Such statements do not give the impression that Mr Jonathan or his colleagues, who face elections next year, take the worries of ordinary Nigerians to heart.
FG ORDERS FORENSIC AUDITING OF $20BN MISSING OIL FUND, SAYS OKONJO-IWEALA
Date May 8, 2014
Abuja, May 8, 2014 (NAN) The Federal Government on Thursday said it had directed the Auditor-General of the Federation and Price WaterHouse to undertake forensic auditing of the alleged missing 20 billion dollars oil money.
The Minister of Finance, Dr Ngozi Okonjo-Iweala, announced this when at a panelist discussion on the topic: “Africa Rising’’ at the ongoing 24th World Economic Forum on Africa, in Abuja.
The Forum with theme: “Forging inclusive growth, creating jobs’’ is being attended by over 1,500 delegates from over 70 countries.
The News Agency of Nigeria (NAN) recalls that the suspended Central Bank Governor, Malam Sanusi Lamido Sanusi, had alleged that the Nigerian National Petroleum Corporation (NNPC) had failed to remit 20 billion dollars to government coffer.
Okonjo-Iweala said the exercise which started last week, would be carried out within a period of 16 weeks.
According to her, the auditors are to assist in unraveling mysteries surrounding the unaccounted 20 billion dollars.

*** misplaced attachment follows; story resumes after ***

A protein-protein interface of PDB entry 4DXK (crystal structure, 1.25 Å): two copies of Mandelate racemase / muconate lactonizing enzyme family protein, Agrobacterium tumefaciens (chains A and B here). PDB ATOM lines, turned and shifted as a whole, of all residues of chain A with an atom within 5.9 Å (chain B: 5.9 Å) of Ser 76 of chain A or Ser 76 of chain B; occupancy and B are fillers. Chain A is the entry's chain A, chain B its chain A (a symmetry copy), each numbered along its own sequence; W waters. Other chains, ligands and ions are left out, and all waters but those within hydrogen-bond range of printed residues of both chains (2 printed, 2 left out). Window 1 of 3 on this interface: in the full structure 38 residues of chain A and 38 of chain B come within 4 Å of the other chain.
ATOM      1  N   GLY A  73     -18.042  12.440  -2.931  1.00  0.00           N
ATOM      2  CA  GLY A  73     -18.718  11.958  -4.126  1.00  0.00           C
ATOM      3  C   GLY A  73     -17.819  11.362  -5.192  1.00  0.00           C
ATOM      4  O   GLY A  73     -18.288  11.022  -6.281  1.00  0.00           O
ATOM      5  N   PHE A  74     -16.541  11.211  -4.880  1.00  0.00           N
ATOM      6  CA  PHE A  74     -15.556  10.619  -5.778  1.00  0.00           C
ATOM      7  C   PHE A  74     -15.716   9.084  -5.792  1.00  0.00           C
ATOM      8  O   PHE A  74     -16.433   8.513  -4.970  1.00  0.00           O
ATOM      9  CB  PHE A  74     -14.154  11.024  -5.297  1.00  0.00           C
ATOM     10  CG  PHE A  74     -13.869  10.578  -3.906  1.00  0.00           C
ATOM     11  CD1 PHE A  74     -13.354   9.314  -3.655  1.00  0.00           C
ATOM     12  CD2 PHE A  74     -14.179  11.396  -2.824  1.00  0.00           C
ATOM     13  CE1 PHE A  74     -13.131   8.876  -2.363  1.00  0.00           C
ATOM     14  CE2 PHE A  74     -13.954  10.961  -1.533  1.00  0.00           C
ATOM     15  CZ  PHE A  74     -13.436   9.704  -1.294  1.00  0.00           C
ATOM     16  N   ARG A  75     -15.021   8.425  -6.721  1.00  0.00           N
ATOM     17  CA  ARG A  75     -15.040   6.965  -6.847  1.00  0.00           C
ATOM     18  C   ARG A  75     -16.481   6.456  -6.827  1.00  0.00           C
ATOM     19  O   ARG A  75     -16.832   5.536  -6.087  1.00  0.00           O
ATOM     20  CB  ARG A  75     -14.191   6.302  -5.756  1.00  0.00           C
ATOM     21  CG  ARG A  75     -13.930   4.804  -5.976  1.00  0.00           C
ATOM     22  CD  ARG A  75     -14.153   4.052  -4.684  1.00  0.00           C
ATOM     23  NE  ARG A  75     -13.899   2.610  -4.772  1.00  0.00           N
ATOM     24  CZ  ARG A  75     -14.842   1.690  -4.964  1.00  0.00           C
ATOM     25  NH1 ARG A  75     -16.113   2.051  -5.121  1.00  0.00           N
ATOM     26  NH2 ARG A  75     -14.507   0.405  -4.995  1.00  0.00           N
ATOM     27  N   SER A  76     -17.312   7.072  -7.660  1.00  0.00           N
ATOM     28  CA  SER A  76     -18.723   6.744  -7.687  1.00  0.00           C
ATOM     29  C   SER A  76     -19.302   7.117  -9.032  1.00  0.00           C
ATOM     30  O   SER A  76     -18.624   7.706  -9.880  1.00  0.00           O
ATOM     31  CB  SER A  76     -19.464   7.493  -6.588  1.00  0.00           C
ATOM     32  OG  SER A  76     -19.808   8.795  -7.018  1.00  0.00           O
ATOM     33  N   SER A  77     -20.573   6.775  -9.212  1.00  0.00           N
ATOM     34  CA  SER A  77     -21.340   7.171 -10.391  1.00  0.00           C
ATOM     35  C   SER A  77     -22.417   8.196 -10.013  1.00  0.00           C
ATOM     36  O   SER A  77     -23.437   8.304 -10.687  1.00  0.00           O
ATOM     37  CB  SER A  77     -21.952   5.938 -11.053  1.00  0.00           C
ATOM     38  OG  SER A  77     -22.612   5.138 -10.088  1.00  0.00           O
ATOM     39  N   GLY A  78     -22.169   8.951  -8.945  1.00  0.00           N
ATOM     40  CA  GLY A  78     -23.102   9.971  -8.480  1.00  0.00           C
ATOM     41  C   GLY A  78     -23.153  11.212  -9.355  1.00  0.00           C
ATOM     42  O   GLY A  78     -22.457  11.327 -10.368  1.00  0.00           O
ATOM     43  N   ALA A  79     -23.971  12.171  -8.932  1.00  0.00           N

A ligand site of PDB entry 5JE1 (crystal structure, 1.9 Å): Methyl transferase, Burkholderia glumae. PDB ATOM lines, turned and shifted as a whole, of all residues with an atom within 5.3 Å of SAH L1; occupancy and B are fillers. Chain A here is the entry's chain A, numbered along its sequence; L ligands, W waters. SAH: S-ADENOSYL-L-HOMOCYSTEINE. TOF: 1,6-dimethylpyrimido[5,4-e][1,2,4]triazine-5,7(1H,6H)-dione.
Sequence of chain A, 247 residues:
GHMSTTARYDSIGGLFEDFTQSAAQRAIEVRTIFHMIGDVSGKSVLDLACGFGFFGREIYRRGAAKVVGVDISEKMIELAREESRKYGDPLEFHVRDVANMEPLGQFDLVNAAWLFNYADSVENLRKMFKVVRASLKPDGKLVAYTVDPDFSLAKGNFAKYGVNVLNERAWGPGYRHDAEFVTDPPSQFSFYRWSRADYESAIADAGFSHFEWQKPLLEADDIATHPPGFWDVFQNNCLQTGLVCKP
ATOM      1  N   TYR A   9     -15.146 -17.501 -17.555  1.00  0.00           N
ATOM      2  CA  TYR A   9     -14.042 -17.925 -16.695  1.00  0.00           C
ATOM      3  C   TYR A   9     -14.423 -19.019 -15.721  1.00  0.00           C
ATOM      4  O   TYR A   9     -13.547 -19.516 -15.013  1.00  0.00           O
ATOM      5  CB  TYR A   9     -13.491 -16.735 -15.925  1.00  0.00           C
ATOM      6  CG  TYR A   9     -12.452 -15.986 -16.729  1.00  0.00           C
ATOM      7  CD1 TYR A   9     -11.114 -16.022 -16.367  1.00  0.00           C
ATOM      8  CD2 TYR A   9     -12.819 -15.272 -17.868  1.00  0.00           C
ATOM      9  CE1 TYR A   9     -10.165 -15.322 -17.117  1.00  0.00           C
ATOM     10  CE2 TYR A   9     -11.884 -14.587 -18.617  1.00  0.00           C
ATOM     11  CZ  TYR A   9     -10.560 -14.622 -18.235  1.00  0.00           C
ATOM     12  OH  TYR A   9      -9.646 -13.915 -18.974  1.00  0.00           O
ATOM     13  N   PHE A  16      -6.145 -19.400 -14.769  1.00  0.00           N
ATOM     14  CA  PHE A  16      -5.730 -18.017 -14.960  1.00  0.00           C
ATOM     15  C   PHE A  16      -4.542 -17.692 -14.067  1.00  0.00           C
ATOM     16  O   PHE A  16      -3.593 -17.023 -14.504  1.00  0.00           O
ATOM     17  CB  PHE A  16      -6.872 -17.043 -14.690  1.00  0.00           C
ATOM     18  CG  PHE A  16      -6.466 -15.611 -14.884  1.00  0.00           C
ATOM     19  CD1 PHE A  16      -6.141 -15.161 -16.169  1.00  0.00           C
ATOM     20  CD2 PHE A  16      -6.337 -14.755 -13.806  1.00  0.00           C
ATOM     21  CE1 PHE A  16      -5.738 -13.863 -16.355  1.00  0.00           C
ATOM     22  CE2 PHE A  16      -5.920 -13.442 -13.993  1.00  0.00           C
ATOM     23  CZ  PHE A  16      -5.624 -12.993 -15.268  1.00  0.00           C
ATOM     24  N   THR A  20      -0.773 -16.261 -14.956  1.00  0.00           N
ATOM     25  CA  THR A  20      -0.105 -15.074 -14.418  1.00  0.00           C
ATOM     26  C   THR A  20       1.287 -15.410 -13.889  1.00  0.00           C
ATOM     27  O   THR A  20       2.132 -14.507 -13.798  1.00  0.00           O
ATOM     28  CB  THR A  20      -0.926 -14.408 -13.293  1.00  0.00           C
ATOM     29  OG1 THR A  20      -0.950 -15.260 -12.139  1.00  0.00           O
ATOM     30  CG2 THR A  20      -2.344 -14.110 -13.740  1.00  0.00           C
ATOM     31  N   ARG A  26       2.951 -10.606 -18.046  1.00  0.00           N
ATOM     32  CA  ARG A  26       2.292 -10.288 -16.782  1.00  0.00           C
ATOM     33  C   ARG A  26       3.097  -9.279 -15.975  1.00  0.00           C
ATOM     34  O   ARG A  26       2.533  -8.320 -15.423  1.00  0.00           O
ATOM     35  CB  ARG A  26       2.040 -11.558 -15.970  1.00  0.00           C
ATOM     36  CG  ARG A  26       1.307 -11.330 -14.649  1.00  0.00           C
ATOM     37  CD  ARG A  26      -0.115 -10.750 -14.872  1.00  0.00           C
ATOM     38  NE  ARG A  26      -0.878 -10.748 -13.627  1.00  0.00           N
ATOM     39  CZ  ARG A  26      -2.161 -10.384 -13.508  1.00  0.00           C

“The issue of holding government to account, I don’t think Nigerians are laying back. We need that transparency and we welcome it.
“The (suspended) CBN Governor raised issues on unaccounted amount from the federation account.
“We at the ministry of finance have for two years been reconciling these figures with the NNPC to know what they are supposed to remit to the federation account.
“Our feeling is that the only way is to have a forensic audit that would let Nigerians know the truth on the issue.
“There is a forensic audit that the government has approved, and it is being done by PwC under the supervision of the Auditor-General for the Federation.
“The auditors said they need 12 to 16 weeks to do that, and all these would be clarified,’’ she said.
On poverty and inclusive growth, Okonjo-Iweala said the nature of economic growth in the continent had not been inclusive enough, adding that more needed to be done to change the quality of economic growth.
“It is obvious that the quality of our growth is not good enough because we are rising with inequality and without creating jobs for our people.
“We need to get people to go into farming through `Nagroprenuers’ where 750,000 youths would be encouraged to go into agriculture.
“Africans want decent jobs and we should admit that we have those at the bottom who can’t get decent jobs, so we need to create social safety nets to take care of this.
“We also need to look at building skills for our young people,’’ she said.
The minister also added that the federal government was working hard to address the issue of infrastructure, saying that a Development Finance Institution would be unveiled before the end of the year.
The institution, she said, would provide long term funding of up to seven to 15 years to address the developmental needs of the country.
NAN reports that a minute silence was observed at the various meetings to support effort at rescuing the Chibok girls. (NAN)